Sabah Ali decided to spend time with her family at the Commerce City Recreation Center on Sunday afternoon, choosing to swim with her children. However, she was informed that her clothes violated the pool rules.
"Why do I have to be half naked to swim? To enjoy my time with my kids?” she asked, sobbing. "I want to have the same rights as every citizen."
At the time, she was in an “Islamic dress” which covered the pants and shirt she wore underneath.
Rec Center employees directed her attention to the pool rules that state: "specified swimming attire only."
"I told them I would take off the long dress, if that was their concern, and that I had clothes on underneath. But they said if they let me, everyone would ask 'Why did you let them and not us?'" she said.
Michelle Halsted, a Commerce City spokeswoman, stated that the rules prohibiting street clothes in the pool were implemented for public health and safety. She stated that the pool allowed many swimwear options including rash guards and full body swimsuits.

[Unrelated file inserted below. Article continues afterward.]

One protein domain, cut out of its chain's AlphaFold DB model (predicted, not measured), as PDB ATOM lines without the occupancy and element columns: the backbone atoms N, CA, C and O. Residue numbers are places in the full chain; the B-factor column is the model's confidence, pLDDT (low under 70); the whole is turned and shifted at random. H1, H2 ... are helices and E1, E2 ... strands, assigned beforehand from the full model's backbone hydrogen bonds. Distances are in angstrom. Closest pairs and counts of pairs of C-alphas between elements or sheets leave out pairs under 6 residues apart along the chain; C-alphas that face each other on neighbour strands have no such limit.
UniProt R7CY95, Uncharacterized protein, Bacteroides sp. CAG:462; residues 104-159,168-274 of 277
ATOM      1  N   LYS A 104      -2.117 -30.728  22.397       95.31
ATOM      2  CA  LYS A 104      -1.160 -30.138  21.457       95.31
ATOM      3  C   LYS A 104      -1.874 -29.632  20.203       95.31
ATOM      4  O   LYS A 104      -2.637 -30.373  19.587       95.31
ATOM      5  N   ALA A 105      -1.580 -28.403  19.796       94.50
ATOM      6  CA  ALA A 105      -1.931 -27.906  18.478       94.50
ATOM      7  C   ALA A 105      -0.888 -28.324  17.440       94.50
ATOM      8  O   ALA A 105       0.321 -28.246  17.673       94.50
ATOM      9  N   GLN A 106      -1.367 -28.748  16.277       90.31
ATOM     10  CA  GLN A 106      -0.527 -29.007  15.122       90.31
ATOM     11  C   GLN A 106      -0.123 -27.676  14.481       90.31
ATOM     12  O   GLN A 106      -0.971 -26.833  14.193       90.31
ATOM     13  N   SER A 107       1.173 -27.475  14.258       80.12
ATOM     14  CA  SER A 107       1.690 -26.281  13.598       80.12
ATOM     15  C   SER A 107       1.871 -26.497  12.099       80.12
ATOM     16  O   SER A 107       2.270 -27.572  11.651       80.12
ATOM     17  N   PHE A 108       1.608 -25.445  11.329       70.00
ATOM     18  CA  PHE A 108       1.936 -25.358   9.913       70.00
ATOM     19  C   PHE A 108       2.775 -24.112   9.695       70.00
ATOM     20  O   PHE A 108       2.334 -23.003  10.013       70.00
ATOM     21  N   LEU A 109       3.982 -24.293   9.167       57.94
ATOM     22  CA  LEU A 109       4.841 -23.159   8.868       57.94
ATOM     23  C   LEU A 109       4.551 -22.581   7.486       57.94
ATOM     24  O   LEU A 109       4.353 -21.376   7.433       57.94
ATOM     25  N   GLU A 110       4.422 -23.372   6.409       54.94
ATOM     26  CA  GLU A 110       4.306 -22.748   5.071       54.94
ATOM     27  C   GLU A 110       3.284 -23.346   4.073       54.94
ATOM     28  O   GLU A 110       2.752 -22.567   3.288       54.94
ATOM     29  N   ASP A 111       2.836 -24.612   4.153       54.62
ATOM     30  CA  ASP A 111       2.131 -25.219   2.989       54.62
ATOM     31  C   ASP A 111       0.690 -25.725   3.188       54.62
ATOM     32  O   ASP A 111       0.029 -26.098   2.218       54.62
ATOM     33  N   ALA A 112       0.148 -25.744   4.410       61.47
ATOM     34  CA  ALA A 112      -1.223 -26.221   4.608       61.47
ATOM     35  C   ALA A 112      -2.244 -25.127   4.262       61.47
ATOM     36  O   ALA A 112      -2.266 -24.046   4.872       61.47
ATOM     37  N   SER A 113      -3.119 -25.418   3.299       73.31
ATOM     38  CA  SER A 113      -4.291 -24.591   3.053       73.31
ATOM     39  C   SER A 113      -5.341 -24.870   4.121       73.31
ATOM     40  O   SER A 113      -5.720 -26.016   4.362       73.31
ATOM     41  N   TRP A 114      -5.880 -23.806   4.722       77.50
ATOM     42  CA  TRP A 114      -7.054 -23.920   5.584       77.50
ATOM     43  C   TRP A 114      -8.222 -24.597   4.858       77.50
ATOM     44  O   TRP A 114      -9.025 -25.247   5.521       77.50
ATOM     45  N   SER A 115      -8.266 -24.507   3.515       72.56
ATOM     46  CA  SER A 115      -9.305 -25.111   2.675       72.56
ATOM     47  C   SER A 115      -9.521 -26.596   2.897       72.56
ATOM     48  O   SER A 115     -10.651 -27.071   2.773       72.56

She maintained that the rules were not discriminatory, and that they were equally enforced.
She stated, "The city routinely turns away people who don’t have appropriate swimwear – jean shorts, sport shorts, not wearing swim diapers. We turn all those individuals away because the number one focus for us is safety."
Halstead stated that allowing street clothes in the pool could increase the chances of contamination and waterborne diseases.
However, Ali maintained that she had been allowed in public pools while wearing the same clothes, and there had been no problems.
Civil rights attorney Quasair Mohamedbhai expressed that public places should be careful when making policies to prevent discriminating against those with different religious backgrounds.
"These policies should be reevaluated to ensure that Muslims are included and have full access to the Commerce City Rec Center," Mohamedbhai stated.
Ali eventually chose to rent a hotel room so that she could join her family in the swimming pool. She stated that she wanted her story to be the starting point of a dialogue that would prevent others from going through the same thing she did.
Halsted stated that the city was planning to update its swimwear brochure to include full body swimsuits and burkinis.
"We will also be talking to other aquatic centers about what they do to find a balance between religious exceptions and public safety," she said.